Early on in the next decade, Roberto Donadoni would break through into La Dea’s first team having been nurtured by the club since the age of 17. Starting off in Serie C1, he helped them to two promotions before moving to Milan in 1986, where he became an icon.

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Buon Compleanno Roberto Donadoni ️🎂 https://t.co/GznfGwdXD7

         

The Production Line

Antonio Percassi has spent almost all of his footballing life with Atalanta. Having been developed by the club as a youth, he played over 100 times for the first team. However, after a short two-game spell with Cesena, he retired from playing at the age of 25 in 1978 to focus on business interests. He would return to Atalanta as president 12 years later.

One of Percassi’s most important decisions was to hire Fermo "Mino" Favini, a coach and scout who had previously worked with Como, in a bid to overhaul and improve his club’s own youth sector.

The process of hiring former players as youth-team coaches was also under way, with future Italy national-team boss Cesare Prandelli taking charge of the club’s Primavera in 1990. These decisions would bear fruit almost immediately.

Over the following decade, a steady stream of outstanding young talent would come through Atalanta’s academy, starting with intelligent midfielder Alessio Tacchinardi, who moved to Juventus in 1994. Creative midfielder Tomas Locatelli left for Milan one year later, while gifted trequartista Domenico Morfeo moved to Fiorentina in 1997.

Tacchinardi (right) in action for Juventus.
Tacchinardi (right) in action for Juventus.PATRICK HERTZOG/Getty Images

The Zenoni twins—Damiano and Cristian—also broke through in the mid-1990s. The former would remain until 2005, though the latter would move on for Milan in 2001. He would be joined in this move by Massimo Donati, then a 20-year-old midfielder seen as one of the brightest prospects in Italy.

Goalkeeper Ivan Pelizzoli, attack-minded right-back Marco Motta, clinical finisher Giampaolo Pazzini and utility man Simone Padoin also left Atalanta for bigger things in the early 2000s. The former three went on to play for Italy, while the latter was a member of the Juventus squad that won consecutive Scudetti between 2012 and 2016.

When asked by UEFA.com’s Paolo Menicucci in 2005 what was behind the success of Atalanta’s youth system under his watch, Favini talked of a desire to prioritise player development over points.

"We really like the way Ajax deal with young players," he said. "They don't care about results on the pitch, they are only interested in showing all of their youngsters how to play."

         

Today's Generation

The effects of Atalanta’s youth development are still felt today, and not just in Bergamo or Milan.

While Favini has left the club, top-level players continue to move on having come through the academy, including Torino midfielder Daniele Baselli, Sassuolo shot-stopper Andrea Consigli, Napoli forward Manolo Gabbiadini and West Ham United striker Simone Zaza, who is on loan from Juventus.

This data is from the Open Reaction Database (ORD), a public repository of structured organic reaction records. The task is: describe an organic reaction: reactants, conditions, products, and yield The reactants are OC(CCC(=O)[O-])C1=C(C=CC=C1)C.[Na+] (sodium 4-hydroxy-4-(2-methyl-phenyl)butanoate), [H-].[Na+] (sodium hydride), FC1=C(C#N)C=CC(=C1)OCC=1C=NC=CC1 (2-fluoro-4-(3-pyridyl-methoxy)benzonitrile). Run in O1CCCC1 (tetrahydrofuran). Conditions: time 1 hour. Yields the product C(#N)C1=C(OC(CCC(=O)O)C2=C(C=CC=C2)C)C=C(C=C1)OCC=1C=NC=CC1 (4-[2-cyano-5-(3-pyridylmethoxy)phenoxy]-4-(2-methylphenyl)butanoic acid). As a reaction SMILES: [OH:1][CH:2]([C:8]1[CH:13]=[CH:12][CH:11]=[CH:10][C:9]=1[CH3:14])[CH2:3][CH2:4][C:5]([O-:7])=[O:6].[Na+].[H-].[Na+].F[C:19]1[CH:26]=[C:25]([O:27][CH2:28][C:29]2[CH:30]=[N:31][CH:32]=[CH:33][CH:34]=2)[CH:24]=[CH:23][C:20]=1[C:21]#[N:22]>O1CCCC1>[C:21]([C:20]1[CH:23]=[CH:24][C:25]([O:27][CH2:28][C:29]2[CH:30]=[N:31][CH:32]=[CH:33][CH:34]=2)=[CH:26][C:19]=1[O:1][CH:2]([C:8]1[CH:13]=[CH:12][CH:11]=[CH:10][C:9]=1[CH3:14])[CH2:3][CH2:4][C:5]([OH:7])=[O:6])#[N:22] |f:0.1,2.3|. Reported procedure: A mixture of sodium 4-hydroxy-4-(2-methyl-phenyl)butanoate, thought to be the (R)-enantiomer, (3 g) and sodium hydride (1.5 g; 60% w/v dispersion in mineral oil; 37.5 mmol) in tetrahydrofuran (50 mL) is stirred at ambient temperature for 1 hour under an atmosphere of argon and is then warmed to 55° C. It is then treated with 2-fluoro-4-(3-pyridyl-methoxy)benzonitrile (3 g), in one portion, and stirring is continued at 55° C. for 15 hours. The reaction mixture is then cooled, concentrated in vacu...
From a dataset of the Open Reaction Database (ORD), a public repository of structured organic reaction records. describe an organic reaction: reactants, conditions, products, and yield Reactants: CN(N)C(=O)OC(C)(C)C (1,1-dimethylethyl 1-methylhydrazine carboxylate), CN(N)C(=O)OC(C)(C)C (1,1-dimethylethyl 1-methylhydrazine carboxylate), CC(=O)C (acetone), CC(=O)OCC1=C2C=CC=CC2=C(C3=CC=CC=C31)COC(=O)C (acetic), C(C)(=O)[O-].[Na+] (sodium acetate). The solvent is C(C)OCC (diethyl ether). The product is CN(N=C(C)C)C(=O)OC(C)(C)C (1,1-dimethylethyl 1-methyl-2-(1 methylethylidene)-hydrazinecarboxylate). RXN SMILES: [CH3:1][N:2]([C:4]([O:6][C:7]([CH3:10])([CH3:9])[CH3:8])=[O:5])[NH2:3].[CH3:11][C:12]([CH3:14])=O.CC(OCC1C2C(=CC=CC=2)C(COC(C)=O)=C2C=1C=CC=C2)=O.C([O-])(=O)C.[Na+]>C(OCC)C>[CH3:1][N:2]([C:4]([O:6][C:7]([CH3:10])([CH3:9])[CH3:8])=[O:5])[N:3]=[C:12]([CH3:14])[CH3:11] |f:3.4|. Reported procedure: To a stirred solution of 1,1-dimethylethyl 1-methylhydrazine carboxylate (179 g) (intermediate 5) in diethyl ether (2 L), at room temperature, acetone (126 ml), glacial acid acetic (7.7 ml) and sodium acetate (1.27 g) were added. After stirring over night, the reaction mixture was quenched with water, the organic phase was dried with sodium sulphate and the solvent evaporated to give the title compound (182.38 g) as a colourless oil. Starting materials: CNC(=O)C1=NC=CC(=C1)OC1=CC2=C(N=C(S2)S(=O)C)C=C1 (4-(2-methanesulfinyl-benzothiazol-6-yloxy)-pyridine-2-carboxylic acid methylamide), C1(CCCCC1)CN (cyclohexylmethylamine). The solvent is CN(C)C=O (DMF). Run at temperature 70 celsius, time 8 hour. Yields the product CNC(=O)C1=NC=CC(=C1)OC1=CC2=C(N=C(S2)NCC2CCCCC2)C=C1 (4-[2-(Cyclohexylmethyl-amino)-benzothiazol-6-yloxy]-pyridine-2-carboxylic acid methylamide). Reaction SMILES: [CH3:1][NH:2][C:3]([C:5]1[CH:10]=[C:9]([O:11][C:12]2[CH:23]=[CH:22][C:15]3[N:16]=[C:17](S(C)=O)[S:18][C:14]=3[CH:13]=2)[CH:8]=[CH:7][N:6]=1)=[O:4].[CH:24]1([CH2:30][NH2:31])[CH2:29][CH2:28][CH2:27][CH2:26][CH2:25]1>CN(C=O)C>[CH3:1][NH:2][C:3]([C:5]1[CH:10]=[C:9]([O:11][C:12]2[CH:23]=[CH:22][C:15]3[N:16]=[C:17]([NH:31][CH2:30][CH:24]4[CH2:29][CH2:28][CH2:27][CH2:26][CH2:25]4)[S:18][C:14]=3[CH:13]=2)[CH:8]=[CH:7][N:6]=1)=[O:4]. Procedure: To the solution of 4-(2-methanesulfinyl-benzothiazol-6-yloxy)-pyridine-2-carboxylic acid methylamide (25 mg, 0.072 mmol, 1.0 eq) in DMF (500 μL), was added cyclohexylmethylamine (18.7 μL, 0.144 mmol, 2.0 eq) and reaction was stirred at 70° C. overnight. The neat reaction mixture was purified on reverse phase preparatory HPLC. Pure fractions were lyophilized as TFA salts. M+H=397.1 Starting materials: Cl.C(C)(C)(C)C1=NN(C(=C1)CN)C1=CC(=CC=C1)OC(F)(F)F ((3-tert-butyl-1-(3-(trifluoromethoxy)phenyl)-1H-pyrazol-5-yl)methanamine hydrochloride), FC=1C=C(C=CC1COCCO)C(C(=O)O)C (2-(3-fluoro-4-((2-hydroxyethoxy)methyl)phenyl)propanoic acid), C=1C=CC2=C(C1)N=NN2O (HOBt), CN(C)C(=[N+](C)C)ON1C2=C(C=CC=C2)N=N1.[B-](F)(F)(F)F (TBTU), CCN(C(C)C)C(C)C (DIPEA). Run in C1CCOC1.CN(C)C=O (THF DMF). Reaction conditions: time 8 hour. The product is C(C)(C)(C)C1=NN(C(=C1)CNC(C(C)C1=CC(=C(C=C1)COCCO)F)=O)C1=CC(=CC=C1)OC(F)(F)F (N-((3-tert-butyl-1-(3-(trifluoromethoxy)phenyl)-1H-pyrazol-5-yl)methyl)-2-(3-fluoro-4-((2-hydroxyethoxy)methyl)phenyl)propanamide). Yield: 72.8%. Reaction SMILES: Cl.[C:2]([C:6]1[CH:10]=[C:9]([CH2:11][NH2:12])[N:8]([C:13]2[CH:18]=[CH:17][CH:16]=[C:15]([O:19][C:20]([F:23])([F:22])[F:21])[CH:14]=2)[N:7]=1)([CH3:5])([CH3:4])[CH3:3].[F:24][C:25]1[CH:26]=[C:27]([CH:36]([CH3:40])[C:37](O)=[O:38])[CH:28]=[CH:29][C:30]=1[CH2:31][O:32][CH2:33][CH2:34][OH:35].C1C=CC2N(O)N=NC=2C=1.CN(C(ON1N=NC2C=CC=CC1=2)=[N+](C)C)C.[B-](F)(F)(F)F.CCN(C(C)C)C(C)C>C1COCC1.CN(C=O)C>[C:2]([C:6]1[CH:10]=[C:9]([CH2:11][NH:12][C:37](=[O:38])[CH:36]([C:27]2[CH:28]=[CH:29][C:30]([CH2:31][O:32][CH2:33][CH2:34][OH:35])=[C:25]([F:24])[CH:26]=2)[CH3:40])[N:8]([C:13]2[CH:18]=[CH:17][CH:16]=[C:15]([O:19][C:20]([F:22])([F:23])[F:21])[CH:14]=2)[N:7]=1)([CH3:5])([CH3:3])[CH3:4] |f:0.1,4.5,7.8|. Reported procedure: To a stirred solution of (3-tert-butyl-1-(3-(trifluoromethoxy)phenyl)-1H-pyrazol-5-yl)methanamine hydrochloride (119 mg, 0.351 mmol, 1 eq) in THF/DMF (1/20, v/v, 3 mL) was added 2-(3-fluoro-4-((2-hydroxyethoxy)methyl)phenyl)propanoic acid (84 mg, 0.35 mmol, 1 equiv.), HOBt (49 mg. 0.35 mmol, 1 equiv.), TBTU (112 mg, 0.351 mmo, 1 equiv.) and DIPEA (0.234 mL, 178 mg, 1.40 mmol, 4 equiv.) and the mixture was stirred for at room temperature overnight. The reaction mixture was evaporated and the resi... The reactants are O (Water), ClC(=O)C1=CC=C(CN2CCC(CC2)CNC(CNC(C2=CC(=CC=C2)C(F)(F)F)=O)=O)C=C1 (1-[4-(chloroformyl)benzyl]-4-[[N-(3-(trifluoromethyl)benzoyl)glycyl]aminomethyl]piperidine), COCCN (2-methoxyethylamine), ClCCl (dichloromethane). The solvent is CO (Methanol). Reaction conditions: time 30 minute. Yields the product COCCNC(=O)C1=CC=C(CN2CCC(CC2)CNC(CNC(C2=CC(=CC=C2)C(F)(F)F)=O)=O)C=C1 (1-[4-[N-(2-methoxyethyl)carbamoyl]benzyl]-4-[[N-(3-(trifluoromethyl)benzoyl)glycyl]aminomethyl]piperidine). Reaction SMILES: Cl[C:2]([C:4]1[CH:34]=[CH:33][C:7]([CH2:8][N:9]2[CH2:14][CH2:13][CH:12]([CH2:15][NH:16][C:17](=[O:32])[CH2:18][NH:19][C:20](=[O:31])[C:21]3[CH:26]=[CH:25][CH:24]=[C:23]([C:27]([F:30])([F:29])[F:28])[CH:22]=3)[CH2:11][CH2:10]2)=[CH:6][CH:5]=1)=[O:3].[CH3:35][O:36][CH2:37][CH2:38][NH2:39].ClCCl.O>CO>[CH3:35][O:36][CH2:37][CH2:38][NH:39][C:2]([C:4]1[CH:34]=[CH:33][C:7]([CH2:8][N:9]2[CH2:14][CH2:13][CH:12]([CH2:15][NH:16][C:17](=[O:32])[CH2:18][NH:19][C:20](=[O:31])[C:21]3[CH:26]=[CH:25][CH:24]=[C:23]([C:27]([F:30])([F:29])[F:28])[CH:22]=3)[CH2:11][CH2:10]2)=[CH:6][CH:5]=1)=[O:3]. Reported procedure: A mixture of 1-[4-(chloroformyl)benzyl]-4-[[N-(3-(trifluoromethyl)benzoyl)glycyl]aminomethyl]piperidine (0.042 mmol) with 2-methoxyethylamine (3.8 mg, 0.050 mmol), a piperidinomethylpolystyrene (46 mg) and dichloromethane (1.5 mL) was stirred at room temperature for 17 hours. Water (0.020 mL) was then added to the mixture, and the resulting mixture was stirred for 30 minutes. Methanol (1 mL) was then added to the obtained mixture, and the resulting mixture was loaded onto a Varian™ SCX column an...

Zaza has struggled with West Ham.
Zaza has struggled with West Ham.Clive Rose/Getty Images

Indeed, of the 28 players called into Giampiero Ventura’s most recent Italy national-team squad, three began their careers with La Dea.

When Atalanta meet Milan on Saturday, the core of their lineup will be made up of young, homegrown talent. These individuals have underpinned the team’s remarkable form so far this season.

Marco Sportiello, 24, has been one of the more reliable Italian goalkeepers in recent seasons and has regained his starting spot after an injury to Etrit Berisha. In front of him, 22-year-old Mattia Caldara has established himself as one of the most exciting young centre-backs in Serie A with some composed displays.

Andrea Conti is improving as an attacking force at right wing-back, while Roberto Gagliardini brings nous, sound passing and energy to the centre of midfield. Both are 22 years of age, and the latter was called into Italy’s senior squad last month.

Caldara keeps tabs on Inter's Mauro Icardi.
Caldara keeps tabs on Inter's Mauro Icardi.Marco Luzzani/Getty Images

Just as Montella has done at Milan, Atalanta coach Gian Piero Gasperini has made a clear decision to focus on the quality coming through his own club’s ranks. With his idealistic desire for high-tempo play, he sees promise in the notion of building his team on impressionable, youthful foundations.

"It can be done because the club is serious, the structures ideal, the fans passionate, and I have already seen interesting players in the youth sector," he told La Gazzetta dello Sport (h/t the Guardian's Paolo Bandini). "The project is clear and focused on those players in the academy."

Atalanta have a history they can be proud of when it comes to developing footballers. And, if their latest crop and the words of Gasperini are anything to go by, they also have an exciting future ahead.